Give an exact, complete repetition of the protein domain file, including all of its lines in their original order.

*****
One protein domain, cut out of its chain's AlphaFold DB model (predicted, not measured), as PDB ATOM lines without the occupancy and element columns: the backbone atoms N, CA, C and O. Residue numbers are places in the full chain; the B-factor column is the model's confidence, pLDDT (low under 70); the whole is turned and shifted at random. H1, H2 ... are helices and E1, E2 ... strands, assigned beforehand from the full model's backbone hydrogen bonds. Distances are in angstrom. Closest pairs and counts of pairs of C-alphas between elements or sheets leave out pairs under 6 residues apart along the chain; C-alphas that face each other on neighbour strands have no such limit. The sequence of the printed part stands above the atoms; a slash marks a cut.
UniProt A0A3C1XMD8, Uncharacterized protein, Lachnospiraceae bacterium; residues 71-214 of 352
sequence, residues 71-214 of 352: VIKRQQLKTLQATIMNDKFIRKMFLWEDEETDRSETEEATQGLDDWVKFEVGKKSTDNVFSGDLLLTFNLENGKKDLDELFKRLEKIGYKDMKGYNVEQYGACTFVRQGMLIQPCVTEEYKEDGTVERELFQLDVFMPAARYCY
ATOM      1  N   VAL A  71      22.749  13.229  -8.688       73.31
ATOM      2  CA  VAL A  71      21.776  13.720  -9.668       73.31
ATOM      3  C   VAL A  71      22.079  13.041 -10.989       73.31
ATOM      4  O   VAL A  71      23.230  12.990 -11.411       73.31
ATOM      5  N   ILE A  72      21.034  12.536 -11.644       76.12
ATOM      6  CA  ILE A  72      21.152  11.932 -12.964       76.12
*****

One protein domain, cut out of its chain's AlphaFold DB model (predicted, not measured), as PDB ATOM lines without the occupancy and element columns: the backbone atoms N, CA, C and O. Residue numbers are places in the full chain; the B-factor column is the model's confidence, pLDDT (low under 70); the whole is turned and shifted at random. H1, H2 ... are helices and E1, E2 ... strands, assigned beforehand from the full model's backbone hydrogen bonds. Distances are in angstrom. Closest pairs and counts of pairs of C-alphas between elements or sheets leave out pairs under 6 residues apart along the chain; C-alphas that face each other on neighbour strands have no such limit. The sequence of the printed part stands above the atoms; a slash marks a cut.
UniProt A0A3C1XMD8, Uncharacterized protein, Lachnospiraceae bacterium; residues 71-214 of 352
sequence, residues 71-214 of 352: VIKRQQLKTLQATIMNDKFIRKMFLWEDEETDRSETEEATQGLDDWVKFEVGKKSTDNVFSGDLLLTFNLENGKKDLDELFKRLEKIGYKDMKGYNVEQYGACTFVRQGMLIQPCVTEEYKEDGTVERELFQLDVFMPAARYCY
ATOM      1  N   VAL A  71      22.749  13.229  -8.688       73.31
ATOM      2  CA  VAL A  71      21.776  13.720  -9.668       73.31
ATOM      3  C   VAL A  71      22.079  13.041 -10.989       73.31
ATOM      4  O   VAL A  71      23.230  12.990 -11.411       73.31
ATOM      5  N   ILE A  72      21.034  12.536 -11.644       76.12
ATOM      6  CA  ILE A  72      21.152  11.932 -12.964       76.12